There is no evidence to support the idea that previous autoimmunity before or after alemtuzumab treatment predicts subsequent rare but serious and possibly life-threatening autoimmune events that have recently been linked to the drug, a new study has shown.
These latest data were reported by Alasdair J. Coles, MD, University of Cambridge, England, at the recent 8th Joint European Committee for Treatment and Research in Multiple Sclerosis–Americas Committee for Treatment and Research in Multiple Sclerosis (ECTRIMS-ACTRIMS) 2020, this year known as MSVirtual2020.
Coles, who led the initial research to develop alemtuzumab in partnership with Genzyme, explained that autoimmune disease is a well-described and common adverse event with the drug, manifesting mainly as autoimmune thyroid events that can occur in up to 40% of patients.
But as post-marketing experience has grown, it has become clear that there is a low frequency of more serious autoimmune disease, he noted. In an effort to understand these better, regulators have suggested that the presence of non-MS autoimmune disease before alemtuzumab treatment and the emergence of autoimmune disease after alemtuzumab treatment may define a group that is at higher risk of one of the rare but serious autoimmune events for those on the drug.
To investigate if this was the case, Coles and colleagues analyzed data on 1216 patients who received alemtuzumab in the clinical development program. Of these, 96 had pre-existing non-MS autoimmunity.
Results showed that up to 9 years after alemtuzumab initiation, the percentage of patients with new autoimmune disease was similar in those with (35.4%) vs without (35.3%) pre-existing autoimmunity.
Similar percentages of patients with vs without pre-existing autoimmunity had ≥ 2 new autoimmune events (5.2% vs 8.2%, respectively). And most patients with thyroid disorders at baseline did not experience new autoimmunity after alemtuzumab.
In addition, treatment-emergent thyroid autoimmunity after alemtuzumab course 1 was not associated with subsequent non-thyroid autoimmunity after course 2. Similarly, thyroid autoimmunity after course 2 did not predict non-thyroid autoimmunity after course 3.
In another analysis of the incidence of serious autoimmune events from post-marketing data on 25,292 patients treated with alemtuzumab, immune thrombocytopenic purpura was reported in 43 patients, the newly identified autoimmune hepatitis in 11 patients, and hemophagocytic lymphohistiocytosis in nine patients.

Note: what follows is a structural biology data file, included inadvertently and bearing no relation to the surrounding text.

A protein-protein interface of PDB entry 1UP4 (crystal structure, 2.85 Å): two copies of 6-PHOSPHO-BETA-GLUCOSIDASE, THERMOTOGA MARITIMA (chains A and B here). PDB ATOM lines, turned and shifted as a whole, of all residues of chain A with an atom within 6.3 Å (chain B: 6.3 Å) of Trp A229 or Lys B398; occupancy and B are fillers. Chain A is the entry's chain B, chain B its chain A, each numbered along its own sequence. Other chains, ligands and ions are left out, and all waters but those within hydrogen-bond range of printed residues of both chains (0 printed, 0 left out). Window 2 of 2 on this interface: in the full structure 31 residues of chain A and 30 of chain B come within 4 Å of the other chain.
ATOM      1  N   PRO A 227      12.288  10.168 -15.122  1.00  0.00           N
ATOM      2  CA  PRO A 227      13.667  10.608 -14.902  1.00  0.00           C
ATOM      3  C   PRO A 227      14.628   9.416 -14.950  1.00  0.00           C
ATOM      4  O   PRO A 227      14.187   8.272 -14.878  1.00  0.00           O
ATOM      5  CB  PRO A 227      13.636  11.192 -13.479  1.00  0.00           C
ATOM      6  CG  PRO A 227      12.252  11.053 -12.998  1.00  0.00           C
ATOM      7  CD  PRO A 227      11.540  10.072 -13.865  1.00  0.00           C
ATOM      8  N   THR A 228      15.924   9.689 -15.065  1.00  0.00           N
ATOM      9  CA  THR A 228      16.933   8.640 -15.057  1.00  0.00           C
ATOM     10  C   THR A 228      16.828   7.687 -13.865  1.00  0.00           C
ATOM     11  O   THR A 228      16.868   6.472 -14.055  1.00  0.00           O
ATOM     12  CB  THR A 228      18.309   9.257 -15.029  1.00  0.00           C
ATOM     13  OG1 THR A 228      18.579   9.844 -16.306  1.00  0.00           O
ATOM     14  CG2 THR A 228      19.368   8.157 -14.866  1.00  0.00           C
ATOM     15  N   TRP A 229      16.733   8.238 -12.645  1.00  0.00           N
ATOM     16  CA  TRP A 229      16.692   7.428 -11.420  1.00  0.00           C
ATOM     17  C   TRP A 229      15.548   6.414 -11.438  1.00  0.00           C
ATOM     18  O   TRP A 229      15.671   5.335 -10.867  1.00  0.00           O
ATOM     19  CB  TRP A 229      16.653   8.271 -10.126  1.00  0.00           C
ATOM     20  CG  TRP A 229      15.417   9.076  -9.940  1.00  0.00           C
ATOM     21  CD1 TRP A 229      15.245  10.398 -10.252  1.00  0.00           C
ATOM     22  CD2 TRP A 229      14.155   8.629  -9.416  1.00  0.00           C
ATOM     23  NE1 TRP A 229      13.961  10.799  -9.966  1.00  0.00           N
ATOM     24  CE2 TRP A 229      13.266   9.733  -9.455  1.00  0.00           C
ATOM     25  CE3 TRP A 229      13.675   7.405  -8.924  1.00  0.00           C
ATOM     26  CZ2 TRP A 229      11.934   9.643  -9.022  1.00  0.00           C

There was “no hint at all” that baseline thyroid disorders or post-alemtuzumab thyroid disorders is associated with increased risk of these serious autoimmune adverse events, Coles said.
He calculated that the incidence of serious autoimmune diseases that could be life-threatening after alemtuzumab treatment was 10.7 per 10,000 patients treated for autoimmune hepatitis and 2.7 per 10,000 patients treated for hemophagocytic lymphohistiocytosis.
“From two separate data sources — phase 2/3 trials populations combined and post marketing data — there is no evidence to support the hypothesis that pre-existing non-MS autoimmunity predisposes to the serious but rare autoimmune events that have newly been described; nor does thyroid auto-immunity following the use of alemtuzumab,” Coles stated.
“In my opinion it is not appropriate to preclude the use of alemtuzumab to patients who have had previous autoimmune disease before treatment or who develop thyroid autoimmunity after alemtuzumab,” he said.
“It remains in my view a reasonable treatment option for patients with active MS to receive this highly effective therapy in the face of well-managed, well understood thyroid autoimmunity and the very unlikely rare but serous autoimmune disease,” he concluded.
Commenting on the presentation for Medscape Medical News, Robert J. Fox, MD, a neurologist at the Mellen Center for Multiple Sclerosis, Cleveland Clinic, Ohio, explained that whenever there is a serious risk of a complication, clinicians like to try to stratify that risk.
“We like to identify those at higher risk (and perhaps not use the therapy) and those at lower risk (and perhaps consider more likely the use of that therapy),” he said.
With regard to alemtuzumab, Fox noted: “We’d like to stratify the risk of autoimmune complications, which could help guide us regarding the patients in whom therapy may be safer. Unfortunately, these findings did not point to a risk stratification to help guide its use towards lower-risk patients.
“I view this as an unfortunate result, because it leaves me without a way to stratify the risks of alemtuzumab, which are quite significant and currently limit my use of that MS therapy only to those with no other treatment options,” he added.
On Cole’s view of alemtuzumab as a “reasonable” treatment option, Fox commented: “I guess it depends upon how that’s interpreted. Given the risks of serious, life-threatening immune and infectious complications, I only consider alemtuzumab when all other immune-modulating therapies have been tried or are not a reasonable treatment option. So, yes, I see it as ‘reasonable,’ but only when there are no other available treatment options.”
The current work was supported by Sanofi and Bayer HealthCare Pharmaceuticals. Coles reported sitting on advisory boards for Genzyme (Sanofi). He is credited as an inventor on several patents related to the technology on which alemtuzumab is based. Fox has disclosed no relevant financial relationships.
8th Joint European Committee for Treatment and Research in Multiple Sclerosis–Americas Committee for Treatment and Research in Multiple Sclerosis (ECTRIMS-ACTRIMS) 2020: Session FC02.01. Presented September 13, 2020.